Szlachta not only had personal experience with the issue, he had been doing research on it as well, and mentioned some media reports: "Laura Ingraham referenced the threat to STEM (science, technology, engineering and math) workers on Fox News, and Megyn Kelly talked to Michelle Malkin about it — Malkin has a new book on it."

"To make matters worse," he said, "look at what Disney did, and Southern California Edison: They outsource your job, then fire you and give you a bonus to train your replacement if you needed the money. Look it up." 

I did later that afternoon. Ian Tuttle with the National Review has dealt with the H-1B issue in detail, and has criticized Rubio's attempts to make more H-1B visas available.

At Smokey Row, Szlachta waited patiently while Rubio gave his stump speech. When Rubio ended his speech, and asked for questions, Szlachta's hand went up, and Rubio called on him first.

Szlachta asked Rubio to clarify his position on the visas.

Rubio bit hard on the question, like he had heard it before. He explained the program to the audience, said what companies are doing is illegal, and that the loophole needs to be fixed. One of the problems, he said, was that no one was enforcing the law. Rubio identified that the real problems came from just three outsourcing companies. In essence, Rubio echoed what Szlachta had told me, and then repeated that position in a private interview I had with him after the event.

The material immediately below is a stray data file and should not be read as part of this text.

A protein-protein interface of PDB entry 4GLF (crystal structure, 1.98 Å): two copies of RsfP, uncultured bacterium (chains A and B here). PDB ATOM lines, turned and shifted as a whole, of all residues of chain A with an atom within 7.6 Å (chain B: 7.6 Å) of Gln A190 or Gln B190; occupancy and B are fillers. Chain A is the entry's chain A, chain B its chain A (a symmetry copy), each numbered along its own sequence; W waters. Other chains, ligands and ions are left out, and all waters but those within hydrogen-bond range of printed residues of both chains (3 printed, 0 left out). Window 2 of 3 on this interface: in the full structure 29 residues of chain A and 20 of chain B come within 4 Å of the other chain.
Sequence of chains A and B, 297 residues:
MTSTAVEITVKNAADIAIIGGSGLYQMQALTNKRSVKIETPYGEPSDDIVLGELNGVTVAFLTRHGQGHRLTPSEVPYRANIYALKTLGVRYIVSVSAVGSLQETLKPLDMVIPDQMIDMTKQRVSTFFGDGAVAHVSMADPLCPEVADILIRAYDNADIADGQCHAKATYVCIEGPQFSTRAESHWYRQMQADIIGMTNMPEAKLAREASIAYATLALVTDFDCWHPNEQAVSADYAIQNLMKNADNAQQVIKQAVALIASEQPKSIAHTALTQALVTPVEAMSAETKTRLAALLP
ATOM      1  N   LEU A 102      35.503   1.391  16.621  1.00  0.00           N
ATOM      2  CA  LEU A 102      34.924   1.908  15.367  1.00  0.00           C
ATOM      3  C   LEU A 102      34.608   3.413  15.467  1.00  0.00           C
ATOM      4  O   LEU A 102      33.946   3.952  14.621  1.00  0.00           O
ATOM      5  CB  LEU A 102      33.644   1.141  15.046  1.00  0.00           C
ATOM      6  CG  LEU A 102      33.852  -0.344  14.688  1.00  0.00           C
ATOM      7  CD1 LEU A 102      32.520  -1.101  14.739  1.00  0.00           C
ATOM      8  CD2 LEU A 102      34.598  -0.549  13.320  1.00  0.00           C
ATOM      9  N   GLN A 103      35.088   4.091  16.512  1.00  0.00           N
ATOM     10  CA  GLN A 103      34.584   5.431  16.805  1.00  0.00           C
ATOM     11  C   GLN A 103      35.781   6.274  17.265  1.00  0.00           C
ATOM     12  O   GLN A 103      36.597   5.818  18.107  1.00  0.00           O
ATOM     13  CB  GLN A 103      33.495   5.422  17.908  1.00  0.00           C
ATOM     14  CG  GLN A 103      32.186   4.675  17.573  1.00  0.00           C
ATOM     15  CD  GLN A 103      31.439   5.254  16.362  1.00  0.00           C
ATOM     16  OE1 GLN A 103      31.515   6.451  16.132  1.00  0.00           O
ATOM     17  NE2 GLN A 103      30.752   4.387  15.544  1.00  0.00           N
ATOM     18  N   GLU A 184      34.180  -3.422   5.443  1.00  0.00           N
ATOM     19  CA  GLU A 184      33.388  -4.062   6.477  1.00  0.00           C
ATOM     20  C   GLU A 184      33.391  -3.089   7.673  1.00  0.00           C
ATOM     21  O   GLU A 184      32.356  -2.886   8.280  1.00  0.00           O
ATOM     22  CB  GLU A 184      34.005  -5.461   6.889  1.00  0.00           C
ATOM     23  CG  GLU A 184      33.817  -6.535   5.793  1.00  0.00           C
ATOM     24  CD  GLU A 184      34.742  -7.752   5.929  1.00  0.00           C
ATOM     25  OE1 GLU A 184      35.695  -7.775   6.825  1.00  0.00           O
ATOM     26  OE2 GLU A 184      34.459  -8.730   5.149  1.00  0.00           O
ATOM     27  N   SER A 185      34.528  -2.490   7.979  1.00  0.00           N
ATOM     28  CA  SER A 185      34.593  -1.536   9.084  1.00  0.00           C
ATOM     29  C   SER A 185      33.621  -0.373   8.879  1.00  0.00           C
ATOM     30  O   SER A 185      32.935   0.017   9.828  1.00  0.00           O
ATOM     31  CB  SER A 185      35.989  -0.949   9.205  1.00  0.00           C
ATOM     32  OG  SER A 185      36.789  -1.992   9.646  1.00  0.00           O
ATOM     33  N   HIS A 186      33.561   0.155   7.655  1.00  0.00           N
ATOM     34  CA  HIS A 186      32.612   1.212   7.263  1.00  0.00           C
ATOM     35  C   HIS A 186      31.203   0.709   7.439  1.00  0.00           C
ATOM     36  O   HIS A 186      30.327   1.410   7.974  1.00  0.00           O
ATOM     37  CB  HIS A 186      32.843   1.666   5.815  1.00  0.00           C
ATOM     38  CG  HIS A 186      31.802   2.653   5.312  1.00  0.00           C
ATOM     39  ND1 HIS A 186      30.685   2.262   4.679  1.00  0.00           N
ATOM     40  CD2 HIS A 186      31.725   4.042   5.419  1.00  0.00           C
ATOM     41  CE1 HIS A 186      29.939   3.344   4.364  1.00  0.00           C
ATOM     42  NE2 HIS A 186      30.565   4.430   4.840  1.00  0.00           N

The problem was, at the time I didn't know what Szlachta did, and neither did Rubio's audience. I didn't know that as Tuttle had pointed out in the National Review, Rubio's 2013 bill expanded the use of H-1B visas and didn't solve the problems Szlachta had identified. In 2013, Rubio's bill would increase the quotas to 45,000 workers, and a current bill would triple H-1B visas to 195,000. This is what Szlachta wanted Rubio to address.